Tuesday, November 4, 2014


When thoughts are at the tip of my fingers and I desperately need to put them down, I have no question about why I write. It's cathartic. It's the "why I share" that I am often asked to defend. I don't share it because I am a particularly good writer or because I profit in any way. I share because I am an avid reader. I read all day, every day. So much of what I read touches me, appalls me, moves me and often scares me. But, it reaches me. There are days I will read something and I will swear I must have written it or that the author must have a secret window to my soul. And it is that feeling of being understood, of being less alone, less afraid, that pushes me to share. It is not always easy or comfortable but it is always worth it.

My parents just left after an incredible 4 day weekend together. The first in my new house, the first with me alone with my kids. I am incredibly sad, but even more grateful. My parents are as "normal" as anyone else, but to me they are the epitome, the picture of unconditional love. I thought about writing them a letter in private, but realized that is simply not my way.

In life, there are very few people who can and will love us unconditionally. For me, that is my parents. I talk a lot about "who shows up" and "loving us when we are unlovable." In my almost 40 years, I can honestly say there has not been a single time that my parents were not there when I needed them. Physically, emotionally, financially - all of it. They have delivered tough love when I've been an idiot and been my soft place to land when my world was falling apart. They always show up. They always make their love known. There are no conditions to their love. They do not wait to be asked or invited. They do not back down in my defense and they do not lie when I am wrong. They are simply always there.

We fight, we are Jewish, loud, opinionated and human; of course we fight. They drive me crazy and I them. We are as imperfect as any family, with our skeletons, our insanity, our "ways" and our stupid jokes. But they are always there. They have taught me more than anyone else ever has about life, love and my own worth. They have shown by example what it means to be a family. They have cared for our sick, our elderly and our broken. They have rarely asked for help, but when they do it is always with a thread of regret at having to.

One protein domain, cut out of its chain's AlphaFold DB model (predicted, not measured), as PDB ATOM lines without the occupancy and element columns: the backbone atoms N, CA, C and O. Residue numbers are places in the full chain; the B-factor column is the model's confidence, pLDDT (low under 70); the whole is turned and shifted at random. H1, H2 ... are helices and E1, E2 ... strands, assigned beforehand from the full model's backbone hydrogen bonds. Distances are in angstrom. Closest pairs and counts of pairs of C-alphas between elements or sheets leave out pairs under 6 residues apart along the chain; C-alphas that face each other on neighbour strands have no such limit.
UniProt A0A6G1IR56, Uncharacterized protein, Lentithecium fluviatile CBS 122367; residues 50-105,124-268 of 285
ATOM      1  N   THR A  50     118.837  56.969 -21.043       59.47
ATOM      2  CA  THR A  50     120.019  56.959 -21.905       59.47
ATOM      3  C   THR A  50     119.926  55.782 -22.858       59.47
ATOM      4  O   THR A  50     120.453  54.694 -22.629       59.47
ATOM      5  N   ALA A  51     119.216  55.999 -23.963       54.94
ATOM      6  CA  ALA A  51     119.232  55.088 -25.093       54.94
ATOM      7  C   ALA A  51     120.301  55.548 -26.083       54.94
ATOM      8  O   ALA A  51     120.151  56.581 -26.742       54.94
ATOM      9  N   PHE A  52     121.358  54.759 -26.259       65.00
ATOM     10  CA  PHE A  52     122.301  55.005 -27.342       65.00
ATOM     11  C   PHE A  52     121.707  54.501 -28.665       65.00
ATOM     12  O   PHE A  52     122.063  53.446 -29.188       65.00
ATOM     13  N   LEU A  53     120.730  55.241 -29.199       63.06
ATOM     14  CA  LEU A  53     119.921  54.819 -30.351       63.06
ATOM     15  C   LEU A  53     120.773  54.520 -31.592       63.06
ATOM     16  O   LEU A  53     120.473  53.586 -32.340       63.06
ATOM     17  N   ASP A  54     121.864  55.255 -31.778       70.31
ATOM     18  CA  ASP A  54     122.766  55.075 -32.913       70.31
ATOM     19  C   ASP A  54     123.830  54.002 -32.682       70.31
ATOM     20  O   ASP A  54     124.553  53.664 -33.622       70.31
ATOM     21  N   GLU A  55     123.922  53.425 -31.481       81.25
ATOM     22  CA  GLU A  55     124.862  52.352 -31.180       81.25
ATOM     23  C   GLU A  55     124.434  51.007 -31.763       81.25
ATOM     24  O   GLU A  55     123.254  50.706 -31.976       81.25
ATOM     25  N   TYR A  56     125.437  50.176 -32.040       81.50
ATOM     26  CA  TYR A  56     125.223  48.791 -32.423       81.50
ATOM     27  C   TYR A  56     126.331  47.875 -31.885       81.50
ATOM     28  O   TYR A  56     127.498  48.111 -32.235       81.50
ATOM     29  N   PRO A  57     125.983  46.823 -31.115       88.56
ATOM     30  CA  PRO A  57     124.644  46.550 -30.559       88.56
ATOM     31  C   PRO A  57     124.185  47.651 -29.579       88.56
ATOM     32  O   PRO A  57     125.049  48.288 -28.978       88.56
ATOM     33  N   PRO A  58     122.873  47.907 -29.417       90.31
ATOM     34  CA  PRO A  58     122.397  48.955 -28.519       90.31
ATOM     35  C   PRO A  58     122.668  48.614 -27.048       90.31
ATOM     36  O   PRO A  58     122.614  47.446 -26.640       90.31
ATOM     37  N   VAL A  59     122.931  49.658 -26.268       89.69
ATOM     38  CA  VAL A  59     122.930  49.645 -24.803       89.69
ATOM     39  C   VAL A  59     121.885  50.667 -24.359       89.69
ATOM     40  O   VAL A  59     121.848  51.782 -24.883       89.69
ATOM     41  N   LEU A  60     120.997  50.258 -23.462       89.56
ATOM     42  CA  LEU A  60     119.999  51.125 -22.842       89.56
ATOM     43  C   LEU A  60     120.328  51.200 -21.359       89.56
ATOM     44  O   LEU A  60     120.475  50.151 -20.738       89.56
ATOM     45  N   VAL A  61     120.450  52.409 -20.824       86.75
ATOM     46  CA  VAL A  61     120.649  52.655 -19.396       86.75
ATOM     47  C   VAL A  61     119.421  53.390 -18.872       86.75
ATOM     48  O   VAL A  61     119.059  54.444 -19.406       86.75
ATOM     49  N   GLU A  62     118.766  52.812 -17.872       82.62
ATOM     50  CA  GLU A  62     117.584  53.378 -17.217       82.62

This weekend they helped turn my house into my home. My father worked tirelessly, for days, handing, drilling, nailing, screwing, measuring, but never complaining. All the while only concerned that we would not have accomplished everything on my list. He is my hero. He is a saint with endless patience, love and devotion. My mom never stopped planning, making lists and approving everything we did. She is my greatest advocate, my best critic and the voice in the back of my head. As a child there was little my parents did not sacrifice to give my brother and I everything we needed. The 12 year old brat I was never understood why I couldn't have everything I wanted too. Like all of the kids around me. As a parent, I get it and realize it was likely the most valuable lesson they taught us.

My greatest wish is that I am half the parent to my girls. That I sacrifice my needs for theirs when it makes sense. That I instill in them the same self worth, unconditional love and support I have and that I always show up. At the end of the day, that one act is all we need.

1 comment:

Adam Gries said...

Awesome Jess! Unconditional love and acceptance is the cornerstone of any relationship. Hopefully, we learn it from our parents (like in your case), so that we may posses the ability to offer it ourselves even in the midst of our greatest moments of self-doubt and judgment. Then, when we pass it on to our children, they will feel the authenticity behind it. To me, that is the greatest gift a parent can give to a child. You are blessed to have your parents. And your girls are lucky to have you shine that light on them.
nothing but love,